Haredi Jews make up 9 percent of Jewish-Israeli society, and their numbers are growing. According to a March study by the Pew Research Center, 91 percent of them have more than three children, while half of secular Jews have two or fewer.
The draft exemption has been a heated political issue in Israel for years, with many Israelis calling on the government to “equalize the burden” of military service. The centrist Yesh Atid party became Israel’s second largest in 2013 by promising draft reform. Its legislation passed in 2014, but was defanged last year after Israel’s most recent election, which swept haredi parties back into power and sent Yesh Atid into the opposition.
The number of women in the Knesset has tripled.
Women fought alongside men in Israel’s prestate battles and the War of Independence. But when the first Knesset convened in 1949, just 11 of the body’s 120 members were women — less than 10 percent. One of them was Golda Meyerson, who would leave her mark on the world as Golda Meir, Israel’s first female prime minister.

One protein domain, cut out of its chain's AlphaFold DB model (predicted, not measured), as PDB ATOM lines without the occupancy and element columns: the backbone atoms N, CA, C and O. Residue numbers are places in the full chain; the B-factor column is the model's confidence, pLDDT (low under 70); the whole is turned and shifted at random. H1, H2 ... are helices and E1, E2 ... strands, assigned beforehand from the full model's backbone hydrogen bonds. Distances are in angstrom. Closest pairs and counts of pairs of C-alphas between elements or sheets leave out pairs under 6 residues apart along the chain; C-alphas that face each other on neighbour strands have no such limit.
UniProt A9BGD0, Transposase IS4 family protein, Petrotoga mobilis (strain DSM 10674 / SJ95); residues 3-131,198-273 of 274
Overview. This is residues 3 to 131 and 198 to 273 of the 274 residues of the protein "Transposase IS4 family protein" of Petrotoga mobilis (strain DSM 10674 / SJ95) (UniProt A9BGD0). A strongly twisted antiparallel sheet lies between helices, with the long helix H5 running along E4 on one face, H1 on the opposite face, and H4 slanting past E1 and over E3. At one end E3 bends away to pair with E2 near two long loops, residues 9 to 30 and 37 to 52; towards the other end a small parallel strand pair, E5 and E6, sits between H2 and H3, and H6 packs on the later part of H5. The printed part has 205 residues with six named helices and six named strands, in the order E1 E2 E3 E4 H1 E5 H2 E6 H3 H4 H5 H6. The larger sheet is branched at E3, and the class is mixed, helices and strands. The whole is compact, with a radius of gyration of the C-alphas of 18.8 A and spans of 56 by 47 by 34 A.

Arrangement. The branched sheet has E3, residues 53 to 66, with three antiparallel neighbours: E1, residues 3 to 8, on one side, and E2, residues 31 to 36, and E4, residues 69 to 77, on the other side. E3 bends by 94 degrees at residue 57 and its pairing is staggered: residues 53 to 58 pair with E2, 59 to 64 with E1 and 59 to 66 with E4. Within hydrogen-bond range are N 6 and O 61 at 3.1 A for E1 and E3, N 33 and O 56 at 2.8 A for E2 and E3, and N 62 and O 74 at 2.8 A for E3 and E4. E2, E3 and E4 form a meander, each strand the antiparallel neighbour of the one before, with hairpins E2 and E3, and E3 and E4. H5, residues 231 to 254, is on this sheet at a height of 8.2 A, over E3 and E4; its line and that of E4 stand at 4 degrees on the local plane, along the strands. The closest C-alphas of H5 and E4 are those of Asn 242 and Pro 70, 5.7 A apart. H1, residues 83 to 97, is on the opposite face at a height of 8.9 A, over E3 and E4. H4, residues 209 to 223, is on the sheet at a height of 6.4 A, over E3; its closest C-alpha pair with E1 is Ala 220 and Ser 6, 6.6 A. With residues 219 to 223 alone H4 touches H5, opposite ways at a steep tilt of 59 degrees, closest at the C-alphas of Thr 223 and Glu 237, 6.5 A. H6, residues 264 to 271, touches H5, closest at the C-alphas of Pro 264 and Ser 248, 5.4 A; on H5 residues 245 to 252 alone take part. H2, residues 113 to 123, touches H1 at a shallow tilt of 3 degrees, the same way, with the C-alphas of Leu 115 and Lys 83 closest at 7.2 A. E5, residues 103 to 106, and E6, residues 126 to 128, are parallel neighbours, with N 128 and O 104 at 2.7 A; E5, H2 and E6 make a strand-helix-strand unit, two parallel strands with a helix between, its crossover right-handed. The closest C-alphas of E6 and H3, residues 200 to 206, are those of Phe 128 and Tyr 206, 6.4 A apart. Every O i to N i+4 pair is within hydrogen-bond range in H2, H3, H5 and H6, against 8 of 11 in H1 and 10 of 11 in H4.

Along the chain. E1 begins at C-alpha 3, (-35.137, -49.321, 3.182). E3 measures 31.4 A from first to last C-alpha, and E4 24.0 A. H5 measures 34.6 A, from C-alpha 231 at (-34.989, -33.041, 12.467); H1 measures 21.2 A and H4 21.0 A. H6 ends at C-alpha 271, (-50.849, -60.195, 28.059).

While no woman has followed Meir to Israel’s top post, more women than ever are members of Knesset. Women, who make up a majority of Israel’s population, are still underrepresented. But the body now includes a record 32 women, more than a quarter of Israeli lawmakers. That’s compared to the 19 percent of the U.S. Congress that’s female.
Ben Gurion Airport welcomes 16 million travelers a year.
As the Israeli-Palestinian conflict has festered, Israeli fears of international boycott have risen. But you wouldn’t know it from Israel’s main link to the outside world, Ben Gurion Airport. Fifteen million travelers passed through the hub in 2015, up from 10 million in 2010.
Tourism did drop 3 percent from 2014 to 2015, which Israel’s Tourism Ministry attributed to the 2014 Gaza War. But the war also showed the importance to Israelis of international travel. Some of the war’s tensest days came in late July, when many flights to Israel were canceled due to missile threats, severing some links between Israel and the world.